A dark cloud is hanging over the future of the Mitsubishi Regional Jet (MRJ). Japan’s first homegrown passenger jet is expected to find itself in intensifying competition following two tie-ups between its competitors and Western aerospace giants, as MRJ’s fuel efficiency edge weakens with the lull in the rise of crude oil prices.
In late December last year, it came to light that U.S.’s Boeing and major Brazilian small passenger aircraft manufacturer Embraer were negotiating a tie-up. A senior official of Mitsubishi Heavy Industries (MHI), the developer of the MRJ, deplored, “I was surprised. [An alliance between these two companies] could have a major impact. We will watch the situation closely.”
Leading Canadian small aircraft maker Bombardier also announced in October last year that its small jet business will go under the umbrella of Europe’s Airbus. Boeing and Airbus dominate the mid- and large-sized jet markets, and Embraer and Bombardier control roughly 80% of the small jet market in the aircraft industry. The planned tie-ups may consolidate the aircraft industry into two groups.
The MRJ is poised to make inroads into the small jet market with an eye to avoiding competition with big Western aircraft makers. But if its two competitors join hands with leading Western aircraft companies, the MRJ will be forced to fight an uphill battle because the partnerships will allow the two small jet manufacturers to take advantage of their parent companies to lower parts procurement costs and expand sales networks. A senior official of Japan’s Ministry of Economy, Trade and Industry (METI) worries, “The MRJ won’t be able to compete especially in terms of marketing.”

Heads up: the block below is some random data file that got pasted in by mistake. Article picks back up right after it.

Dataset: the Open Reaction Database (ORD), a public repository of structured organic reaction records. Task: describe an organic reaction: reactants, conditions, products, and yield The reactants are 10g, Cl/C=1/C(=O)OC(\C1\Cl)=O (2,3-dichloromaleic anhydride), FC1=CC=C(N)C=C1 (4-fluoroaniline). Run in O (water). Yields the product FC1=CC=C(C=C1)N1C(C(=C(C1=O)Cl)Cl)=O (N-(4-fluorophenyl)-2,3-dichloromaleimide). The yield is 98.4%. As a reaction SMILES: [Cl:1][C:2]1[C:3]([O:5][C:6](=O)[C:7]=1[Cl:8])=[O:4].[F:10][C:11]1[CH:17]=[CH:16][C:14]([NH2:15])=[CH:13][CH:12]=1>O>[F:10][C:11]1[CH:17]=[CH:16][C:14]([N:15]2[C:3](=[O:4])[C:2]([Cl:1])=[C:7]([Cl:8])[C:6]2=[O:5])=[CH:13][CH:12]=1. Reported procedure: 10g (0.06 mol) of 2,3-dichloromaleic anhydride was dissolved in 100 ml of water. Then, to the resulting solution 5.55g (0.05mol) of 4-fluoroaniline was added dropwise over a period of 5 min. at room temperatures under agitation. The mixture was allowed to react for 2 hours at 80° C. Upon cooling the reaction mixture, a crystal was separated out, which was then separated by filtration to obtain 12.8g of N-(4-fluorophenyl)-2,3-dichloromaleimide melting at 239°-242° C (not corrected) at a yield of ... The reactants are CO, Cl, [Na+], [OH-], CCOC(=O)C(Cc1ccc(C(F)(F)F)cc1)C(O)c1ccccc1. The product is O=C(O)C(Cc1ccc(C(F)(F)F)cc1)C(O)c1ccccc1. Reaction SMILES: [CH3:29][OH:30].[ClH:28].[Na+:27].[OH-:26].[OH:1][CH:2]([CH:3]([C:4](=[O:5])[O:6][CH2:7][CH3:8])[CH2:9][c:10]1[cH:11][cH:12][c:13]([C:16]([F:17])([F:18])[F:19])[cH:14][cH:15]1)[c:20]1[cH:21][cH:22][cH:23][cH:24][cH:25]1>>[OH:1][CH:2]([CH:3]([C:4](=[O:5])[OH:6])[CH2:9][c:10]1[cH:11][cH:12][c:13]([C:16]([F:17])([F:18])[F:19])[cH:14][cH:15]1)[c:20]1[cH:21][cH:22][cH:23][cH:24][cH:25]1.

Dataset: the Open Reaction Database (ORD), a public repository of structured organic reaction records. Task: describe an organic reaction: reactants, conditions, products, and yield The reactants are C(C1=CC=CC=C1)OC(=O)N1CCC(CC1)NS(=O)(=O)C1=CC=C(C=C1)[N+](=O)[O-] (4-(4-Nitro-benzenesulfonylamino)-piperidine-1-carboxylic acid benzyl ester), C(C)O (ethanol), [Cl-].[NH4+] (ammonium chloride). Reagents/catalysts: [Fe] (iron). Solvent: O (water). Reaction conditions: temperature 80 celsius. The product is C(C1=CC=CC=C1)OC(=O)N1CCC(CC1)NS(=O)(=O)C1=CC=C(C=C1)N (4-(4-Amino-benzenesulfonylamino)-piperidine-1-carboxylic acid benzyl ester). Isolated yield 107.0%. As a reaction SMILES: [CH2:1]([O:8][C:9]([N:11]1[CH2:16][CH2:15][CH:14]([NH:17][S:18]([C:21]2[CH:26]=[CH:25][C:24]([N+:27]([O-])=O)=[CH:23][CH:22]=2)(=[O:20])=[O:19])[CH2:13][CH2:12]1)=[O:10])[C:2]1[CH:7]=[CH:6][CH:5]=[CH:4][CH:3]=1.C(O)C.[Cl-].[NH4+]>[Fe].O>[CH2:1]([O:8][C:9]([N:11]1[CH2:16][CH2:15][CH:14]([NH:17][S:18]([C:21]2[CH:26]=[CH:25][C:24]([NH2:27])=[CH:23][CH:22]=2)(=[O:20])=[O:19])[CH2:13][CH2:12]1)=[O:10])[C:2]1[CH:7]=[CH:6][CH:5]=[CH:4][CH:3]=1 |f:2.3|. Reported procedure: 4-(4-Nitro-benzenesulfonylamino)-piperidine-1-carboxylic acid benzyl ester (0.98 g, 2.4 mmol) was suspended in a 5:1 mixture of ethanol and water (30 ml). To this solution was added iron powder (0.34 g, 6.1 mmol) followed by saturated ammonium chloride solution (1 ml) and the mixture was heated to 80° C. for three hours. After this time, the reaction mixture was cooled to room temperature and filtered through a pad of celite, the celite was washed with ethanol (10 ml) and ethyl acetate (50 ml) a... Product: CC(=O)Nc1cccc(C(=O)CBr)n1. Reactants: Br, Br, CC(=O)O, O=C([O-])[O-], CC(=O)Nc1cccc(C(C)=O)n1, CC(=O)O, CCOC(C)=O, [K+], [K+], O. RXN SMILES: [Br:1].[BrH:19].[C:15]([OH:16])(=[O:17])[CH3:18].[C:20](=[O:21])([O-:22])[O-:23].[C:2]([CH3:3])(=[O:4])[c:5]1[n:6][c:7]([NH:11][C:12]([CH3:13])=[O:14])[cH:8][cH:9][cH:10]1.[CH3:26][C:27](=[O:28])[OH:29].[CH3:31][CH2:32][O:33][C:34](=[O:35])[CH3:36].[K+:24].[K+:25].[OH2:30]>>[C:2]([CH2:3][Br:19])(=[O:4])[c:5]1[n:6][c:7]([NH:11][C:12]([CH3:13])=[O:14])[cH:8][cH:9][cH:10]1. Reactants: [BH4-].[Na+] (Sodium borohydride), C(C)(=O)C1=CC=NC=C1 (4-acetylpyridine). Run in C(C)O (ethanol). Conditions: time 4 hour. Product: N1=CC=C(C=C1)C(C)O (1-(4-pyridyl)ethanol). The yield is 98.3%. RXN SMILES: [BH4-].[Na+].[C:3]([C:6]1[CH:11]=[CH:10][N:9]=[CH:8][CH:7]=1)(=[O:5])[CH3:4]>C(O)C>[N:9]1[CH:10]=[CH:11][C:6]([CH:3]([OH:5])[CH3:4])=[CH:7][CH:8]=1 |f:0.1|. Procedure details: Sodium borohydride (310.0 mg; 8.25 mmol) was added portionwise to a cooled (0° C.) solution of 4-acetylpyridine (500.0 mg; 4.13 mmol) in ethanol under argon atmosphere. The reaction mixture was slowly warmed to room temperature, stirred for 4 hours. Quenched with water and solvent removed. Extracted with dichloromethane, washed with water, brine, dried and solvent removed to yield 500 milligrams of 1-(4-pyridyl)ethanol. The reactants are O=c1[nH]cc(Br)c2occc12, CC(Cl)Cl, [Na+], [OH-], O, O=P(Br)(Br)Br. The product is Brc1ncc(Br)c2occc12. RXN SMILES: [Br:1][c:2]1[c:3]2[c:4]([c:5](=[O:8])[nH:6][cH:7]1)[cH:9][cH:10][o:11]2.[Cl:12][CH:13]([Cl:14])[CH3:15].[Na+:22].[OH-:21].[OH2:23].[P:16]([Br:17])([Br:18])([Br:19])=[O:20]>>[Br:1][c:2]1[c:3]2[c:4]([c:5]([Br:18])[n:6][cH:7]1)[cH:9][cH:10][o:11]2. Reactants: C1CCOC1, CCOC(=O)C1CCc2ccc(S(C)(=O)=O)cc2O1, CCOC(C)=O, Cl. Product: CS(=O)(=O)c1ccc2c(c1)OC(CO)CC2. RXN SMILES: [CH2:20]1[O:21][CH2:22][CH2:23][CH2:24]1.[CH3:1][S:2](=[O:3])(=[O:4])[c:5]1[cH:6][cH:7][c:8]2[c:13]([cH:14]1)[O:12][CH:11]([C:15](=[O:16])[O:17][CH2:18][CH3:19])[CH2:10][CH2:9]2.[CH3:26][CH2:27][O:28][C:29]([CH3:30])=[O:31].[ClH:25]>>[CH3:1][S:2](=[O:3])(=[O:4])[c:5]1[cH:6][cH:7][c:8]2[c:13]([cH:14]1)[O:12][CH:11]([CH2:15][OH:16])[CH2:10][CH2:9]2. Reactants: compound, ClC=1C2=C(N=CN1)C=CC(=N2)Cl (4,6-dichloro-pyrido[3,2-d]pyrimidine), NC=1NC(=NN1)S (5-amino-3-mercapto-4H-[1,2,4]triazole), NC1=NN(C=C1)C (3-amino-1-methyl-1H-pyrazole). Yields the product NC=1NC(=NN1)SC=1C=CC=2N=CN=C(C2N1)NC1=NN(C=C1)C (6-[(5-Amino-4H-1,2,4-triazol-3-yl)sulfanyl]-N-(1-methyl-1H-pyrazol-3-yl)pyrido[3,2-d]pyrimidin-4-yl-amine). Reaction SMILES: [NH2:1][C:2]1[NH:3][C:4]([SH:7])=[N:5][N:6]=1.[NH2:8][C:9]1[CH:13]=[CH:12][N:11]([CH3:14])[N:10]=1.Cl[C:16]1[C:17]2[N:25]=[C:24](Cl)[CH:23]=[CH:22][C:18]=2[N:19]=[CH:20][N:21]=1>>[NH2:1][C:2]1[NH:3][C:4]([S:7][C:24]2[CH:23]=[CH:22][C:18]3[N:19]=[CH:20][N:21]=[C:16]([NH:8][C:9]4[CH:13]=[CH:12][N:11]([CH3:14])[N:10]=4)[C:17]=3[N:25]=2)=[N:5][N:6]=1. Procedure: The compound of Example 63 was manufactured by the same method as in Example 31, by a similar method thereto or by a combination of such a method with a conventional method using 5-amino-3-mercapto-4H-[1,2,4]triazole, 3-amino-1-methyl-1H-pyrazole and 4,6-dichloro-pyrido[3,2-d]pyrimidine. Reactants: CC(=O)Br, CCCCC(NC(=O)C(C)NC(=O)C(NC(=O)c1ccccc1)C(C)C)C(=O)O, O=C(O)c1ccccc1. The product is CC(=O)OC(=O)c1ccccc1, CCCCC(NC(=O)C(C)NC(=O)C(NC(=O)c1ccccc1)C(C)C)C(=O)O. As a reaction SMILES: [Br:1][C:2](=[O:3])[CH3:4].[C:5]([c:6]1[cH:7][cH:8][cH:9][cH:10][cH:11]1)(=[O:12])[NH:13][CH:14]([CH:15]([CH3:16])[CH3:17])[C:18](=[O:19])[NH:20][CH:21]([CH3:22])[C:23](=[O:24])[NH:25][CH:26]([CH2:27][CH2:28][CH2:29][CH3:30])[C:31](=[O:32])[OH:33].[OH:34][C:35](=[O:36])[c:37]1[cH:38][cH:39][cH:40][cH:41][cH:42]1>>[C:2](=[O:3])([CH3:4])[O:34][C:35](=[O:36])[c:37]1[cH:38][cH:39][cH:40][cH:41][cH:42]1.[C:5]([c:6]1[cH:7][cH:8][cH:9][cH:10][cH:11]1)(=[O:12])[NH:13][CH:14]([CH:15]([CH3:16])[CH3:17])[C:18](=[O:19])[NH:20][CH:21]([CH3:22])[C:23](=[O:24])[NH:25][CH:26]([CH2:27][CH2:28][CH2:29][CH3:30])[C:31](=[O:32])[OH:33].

The MRJ received an order from All Nippon Airlines (ANA) for 25 aircraft in 2008. It later signed a contract with U.S.’s SkyWest, which ordered up to 200 of the aircraft, and Japan Airlines (JAL), which asked for 32 planes, securing orders for 447 units (including basic agreements).
But the delivery of the MRJ has been delayed five times and the first delivery to ANA, originally planned for 2013, was delayed more than seven years and is expected to take place in mid-2020. Prolonged development has prevented the MRJ from receiving new orders since July 2016. The jet touts it uses at least 20% less fuel than conventional aircraft. But crude oil is currently trading at $50 to $60 per barrel, a decline of about 50% from what it was from 2011 to 2014.
Amid that situation, Eastern Air Lines of the U.S., which placed an order for up to 40 MRJs, was bought out by compatriot Swift Air in June 2017 due to a slump in business. Swift has announced its intention to use only large-sized aircraft. MHI President Shunichi Miyanaga says, “(The contract with Eastern) will probably be rescinded,” suggesting a cancellation. He denied the possible cancellation would have spillover effects on other contracts. But one aviation consultant takes a harsh view of the situation, saying, “Currently there are not many cancellations because customers receive a payment from their contract counterpart if delivery is delayed.” (Abridged)